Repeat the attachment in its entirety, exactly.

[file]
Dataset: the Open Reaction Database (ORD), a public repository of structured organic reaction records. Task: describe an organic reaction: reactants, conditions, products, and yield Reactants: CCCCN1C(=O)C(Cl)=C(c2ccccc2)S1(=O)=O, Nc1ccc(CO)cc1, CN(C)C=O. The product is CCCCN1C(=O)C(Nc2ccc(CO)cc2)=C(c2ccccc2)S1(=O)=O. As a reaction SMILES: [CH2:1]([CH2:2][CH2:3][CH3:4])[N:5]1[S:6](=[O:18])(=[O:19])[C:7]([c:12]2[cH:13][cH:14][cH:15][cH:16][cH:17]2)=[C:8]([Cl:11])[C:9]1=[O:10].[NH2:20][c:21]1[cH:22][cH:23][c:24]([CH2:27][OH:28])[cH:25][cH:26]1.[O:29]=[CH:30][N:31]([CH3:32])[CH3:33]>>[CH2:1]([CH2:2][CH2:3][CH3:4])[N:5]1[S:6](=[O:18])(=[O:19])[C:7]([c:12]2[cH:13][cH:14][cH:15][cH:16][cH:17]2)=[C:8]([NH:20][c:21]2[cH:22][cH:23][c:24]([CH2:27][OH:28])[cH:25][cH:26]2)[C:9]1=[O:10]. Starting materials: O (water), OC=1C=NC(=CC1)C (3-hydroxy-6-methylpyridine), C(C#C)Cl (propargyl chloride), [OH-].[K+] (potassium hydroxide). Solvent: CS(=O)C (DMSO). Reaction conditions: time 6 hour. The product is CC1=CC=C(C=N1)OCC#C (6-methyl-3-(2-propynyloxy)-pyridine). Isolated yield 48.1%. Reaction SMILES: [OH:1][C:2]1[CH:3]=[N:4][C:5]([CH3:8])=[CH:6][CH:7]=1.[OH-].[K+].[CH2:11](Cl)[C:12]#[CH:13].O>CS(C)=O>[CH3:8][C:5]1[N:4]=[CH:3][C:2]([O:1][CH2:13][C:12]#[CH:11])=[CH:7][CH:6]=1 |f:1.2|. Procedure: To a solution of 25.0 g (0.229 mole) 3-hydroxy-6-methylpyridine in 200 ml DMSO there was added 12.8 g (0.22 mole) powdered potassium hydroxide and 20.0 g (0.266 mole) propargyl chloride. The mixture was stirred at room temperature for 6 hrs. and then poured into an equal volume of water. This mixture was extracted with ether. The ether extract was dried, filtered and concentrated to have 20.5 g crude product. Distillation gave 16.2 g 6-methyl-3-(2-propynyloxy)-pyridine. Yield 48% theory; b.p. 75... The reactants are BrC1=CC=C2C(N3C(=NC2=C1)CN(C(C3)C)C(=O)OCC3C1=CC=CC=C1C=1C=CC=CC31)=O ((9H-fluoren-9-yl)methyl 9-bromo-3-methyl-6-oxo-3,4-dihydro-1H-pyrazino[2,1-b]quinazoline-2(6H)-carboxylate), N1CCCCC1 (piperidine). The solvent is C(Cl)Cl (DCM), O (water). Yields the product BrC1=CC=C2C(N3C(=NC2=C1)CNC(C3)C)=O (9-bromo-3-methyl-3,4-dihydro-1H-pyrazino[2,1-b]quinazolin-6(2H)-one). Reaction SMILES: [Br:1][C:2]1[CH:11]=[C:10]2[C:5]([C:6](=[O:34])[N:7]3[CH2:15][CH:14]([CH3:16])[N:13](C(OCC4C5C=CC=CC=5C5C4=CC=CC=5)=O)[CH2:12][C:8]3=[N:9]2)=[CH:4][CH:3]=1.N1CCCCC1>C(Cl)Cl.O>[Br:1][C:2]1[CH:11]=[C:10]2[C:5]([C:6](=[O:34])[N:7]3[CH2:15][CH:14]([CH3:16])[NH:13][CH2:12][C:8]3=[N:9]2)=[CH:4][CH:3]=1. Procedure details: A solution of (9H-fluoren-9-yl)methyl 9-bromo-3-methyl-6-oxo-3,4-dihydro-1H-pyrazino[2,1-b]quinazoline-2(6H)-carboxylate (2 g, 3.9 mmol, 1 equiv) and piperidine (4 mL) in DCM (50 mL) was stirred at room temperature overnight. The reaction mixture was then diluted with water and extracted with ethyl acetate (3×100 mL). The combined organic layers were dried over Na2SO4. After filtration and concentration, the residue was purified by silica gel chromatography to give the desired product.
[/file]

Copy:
Dataset: the Open Reaction Database (ORD), a public repository of structured organic reaction records. Task: describe an organic reaction: reactants, conditions, products, and yield Reactants: CCCCN1C(=O)C(Cl)=C(c2ccccc2)S1(=O)=O, Nc1ccc(CO)cc1, CN(C)C=O. The product is CCCCN1C(=O)C(Nc2ccc(CO)cc2)=C(c2ccccc2)S1(=O)=O. As a reaction SMILES: [CH2:1]([CH2:2][CH2:3][CH3:4])[N:5]1[S:6](=[O:18])(=[O:19])[C:7]([c:12]2[cH:13][cH:14][cH:15][cH:16][cH:17]2)=[C:8]([Cl:11])[C:9]1=[O:10].[NH2:20][c:21]1[cH:22][cH:23][c:24]([CH2:27][OH:28])[cH:25][cH:26]1.[O:29]=[CH:30][N:31]([CH3:32])[CH3:33]>>[CH2:1]([CH2:2][CH2:3][CH3:4])[N:5]1[S:6](=[O:18])(=[O:19])[C:7]([c:12]2[cH:13][cH:14][cH:15][cH:16][cH:17]2)=[C:8]([NH:20][c:21]2[cH:22][cH:23][c:24]([CH2:27][OH:28])[cH:25][cH:26]2)[C:9]1=[O:10]. Starting materials: O (water), OC=1C=NC(=CC1)C (3-hydroxy-6-methylpyridine), C(C#C)Cl (propargyl chloride), [OH-].[K+] (potassium hydroxide). Solvent: CS(=O)C (DMSO). Reaction conditions: time 6 hour. The product is CC1=CC=C(C=N1)OCC#C (6-methyl-3-(2-propynyloxy)-pyridine). Isolated yield 48.1%. Reaction SMILES: [OH:1][C:2]1[CH:3]=[N:4][C:5]([CH3:8])=[CH:6][CH:7]=1.[OH-].[K+].[CH2:11](Cl)[C:12]#[CH:13].O>CS(C)=O>[CH3:8][C:5]1[N:4]=[CH:3][C:2]([O:1][CH2:13][C:12]#[CH:11])=[CH:7][CH:6]=1 |f:1.2|. Procedure: To a solution of 25.0 g (0.229 mole) 3-hydroxy-6-methylpyridine in 200 ml DMSO there was added 12.8 g (0.22 mole) powdered potassium hydroxide and 20.0 g (0.266 mole) propargyl chloride. The mixture was stirred at room temperature for 6 hrs. and then poured into an equal volume of water. This mixture was extracted with ether. The ether extract was dried, filtered and concentrated to have 20.5 g crude product. Distillation gave 16.2 g 6-methyl-3-(2-propynyloxy)-pyridine. Yield 48% theory; b.p. 75... The reactants are BrC1=CC=C2C(N3C(=NC2=C1)CN(C(C3)C)C(=O)OCC3C1=CC=CC=C1C=1C=CC=CC31)=O ((9H-fluoren-9-yl)methyl 9-bromo-3-methyl-6-oxo-3,4-dihydro-1H-pyrazino[2,1-b]quinazoline-2(6H)-carboxylate), N1CCCCC1 (piperidine). The solvent is C(Cl)Cl (DCM), O (water). Yields the product BrC1=CC=C2C(N3C(=NC2=C1)CNC(C3)C)=O (9-bromo-3-methyl-3,4-dihydro-1H-pyrazino[2,1-b]quinazolin-6(2H)-one). Reaction SMILES: [Br:1][C:2]1[CH:11]=[C:10]2[C:5]([C:6](=[O:34])[N:7]3[CH2:15][CH:14]([CH3:16])[N:13](C(OCC4C5C=CC=CC=5C5C4=CC=CC=5)=O)[CH2:12][C:8]3=[N:9]2)=[CH:4][CH:3]=1.N1CCCCC1>C(Cl)Cl.O>[Br:1][C:2]1[CH:11]=[C:10]2[C:5]([C:6](=[O:34])[N:7]3[CH2:15][CH:14]([CH3:16])[NH:13][CH2:12][C:8]3=[N:9]2)=[CH:4][CH:3]=1. Procedure details: A solution of (9H-fluoren-9-yl)methyl 9-bromo-3-methyl-6-oxo-3,4-dihydro-1H-pyrazino[2,1-b]quinazoline-2(6H)-carboxylate (2 g, 3.9 mmol, 1 equiv) and piperidine (4 mL) in DCM (50 mL) was stirred at room temperature overnight. The reaction mixture was then diluted with water and extracted with ethyl acetate (3×100 mL). The combined organic layers were dried over Na2SO4. After filtration and concentration, the residue was purified by silica gel chromatography to give the desired product.